Summer is Here!
When I was a kid, the last day of school consisted of cleaning out my desk and cubby area, saying goodbye to teachers and friends, and heading home to enjoy months of freedom! Even though I enjoyed school, I enjoyed being at the pool, staying up late, and having sleepovers any day of the week. When you are on summer break, you tend to forget what day of the week it is because, hey, it doesn’t really matter.
Nowadays, kids have a different idea of what summer is all about. No longer do our kids have “freedom” during the summer, but instead have schedules of volleyball camp, science camp, and commissioner’s school. Their summers are full of activities that keep them going and going. Even if they are not attending summer camp, children’s hobbies have changed immensely throughout the years. Instead of going outside to play, most kids resort to video games, iPads, and television for entertainment. It may not be obvious, but excessive use of digital devices is much harder on the eyes than playing board games or playing outside. Since all of these changes are directly affecting our children, here are a few tips to protect your children’s vision this summer.
Limit Device Use
There seems to be an abundance of downtime during the summer for children, either in the car or at home. Do not let this time become bombarded with digital devices by default. All children, no matter what age, are at risk for digital eye strain and vision problems that result from handheld digital devices and video games. The standard recommendation is to limit device use to no more than 20 minutes at a time, then at least a 5-minute break focusing on objects and tasks that do not require digital attention. Be aware that excessive reading can cause eye strain as well, so it is a good idea to take a break after 20-25 minutes of book-reading.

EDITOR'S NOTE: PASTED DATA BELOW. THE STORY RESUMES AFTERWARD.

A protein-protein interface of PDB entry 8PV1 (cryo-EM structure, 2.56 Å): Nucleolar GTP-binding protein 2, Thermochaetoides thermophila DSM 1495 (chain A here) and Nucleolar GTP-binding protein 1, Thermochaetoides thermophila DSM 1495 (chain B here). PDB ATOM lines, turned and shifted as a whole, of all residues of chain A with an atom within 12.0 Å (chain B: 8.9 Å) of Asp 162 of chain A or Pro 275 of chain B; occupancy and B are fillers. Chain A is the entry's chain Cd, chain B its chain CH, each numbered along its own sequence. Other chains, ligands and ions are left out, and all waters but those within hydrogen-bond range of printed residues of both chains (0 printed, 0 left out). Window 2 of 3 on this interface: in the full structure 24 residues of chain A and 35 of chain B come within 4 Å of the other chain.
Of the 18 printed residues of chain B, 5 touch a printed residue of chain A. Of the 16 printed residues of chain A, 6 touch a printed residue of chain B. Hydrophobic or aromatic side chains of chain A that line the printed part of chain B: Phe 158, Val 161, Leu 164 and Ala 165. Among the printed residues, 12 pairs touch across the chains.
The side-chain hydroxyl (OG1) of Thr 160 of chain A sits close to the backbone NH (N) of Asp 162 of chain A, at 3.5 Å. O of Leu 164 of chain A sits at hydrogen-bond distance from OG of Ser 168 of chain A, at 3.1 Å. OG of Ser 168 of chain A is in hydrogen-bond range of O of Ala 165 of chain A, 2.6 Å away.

Sunglasses and Sunscreen
When you take your child to the beach or pool, you make sure that you have slathered them up in plenty of protective sunscreen. Keep in mind, though, that this protection should include sunglasses. Just like skin can be sunburned, eyes can be sunburned with too much sunlight in one day. Even on a cloudy day, UV rays and glare from the small remnants of the sun can cause cataracts and macular degeneration to develop later on in life. Make sure that your kids are wearing sunglasses that protect from harmful UV rays and glare and make sure that they fit properly.
All of the warnings about sun exposure can tempt a parent and child to just stay indoors at all times. This can leave your child at a higher risk of developing myopia, nearsightedness, because of the inability to gaze at long distances indoors. Even if the kids aren’t at the pool or active in sports, make sure they get outside for a quick walk after dinner or play with the dog in the backyard. This way, their eyes can adjust to longer distances of vision and decrease their risk of developing myopia.
Eye Protection during Activities
Regular glasses are not appropriate for children to wear during every activity. Glasses are not designed to resist high levels of impact. Sports glasses are key for children who play a variety of sports because they are impact resistant and fit closer to the face, similar to goggles, keeping sharp metal frames away from the face and allowing breathable, comfortable plastic frames to surround the eyes. In the mindset of goggles, be sure to equip your children with properly-fitted swim goggles for afternoons at the pool. These goggles will protect children’s eyes from the high levels of chlorine found in public pools or water parks, which can lead to irritated, red and light-sensitive eyes.
With all of these tips in mind, stay safe and have fun this summer!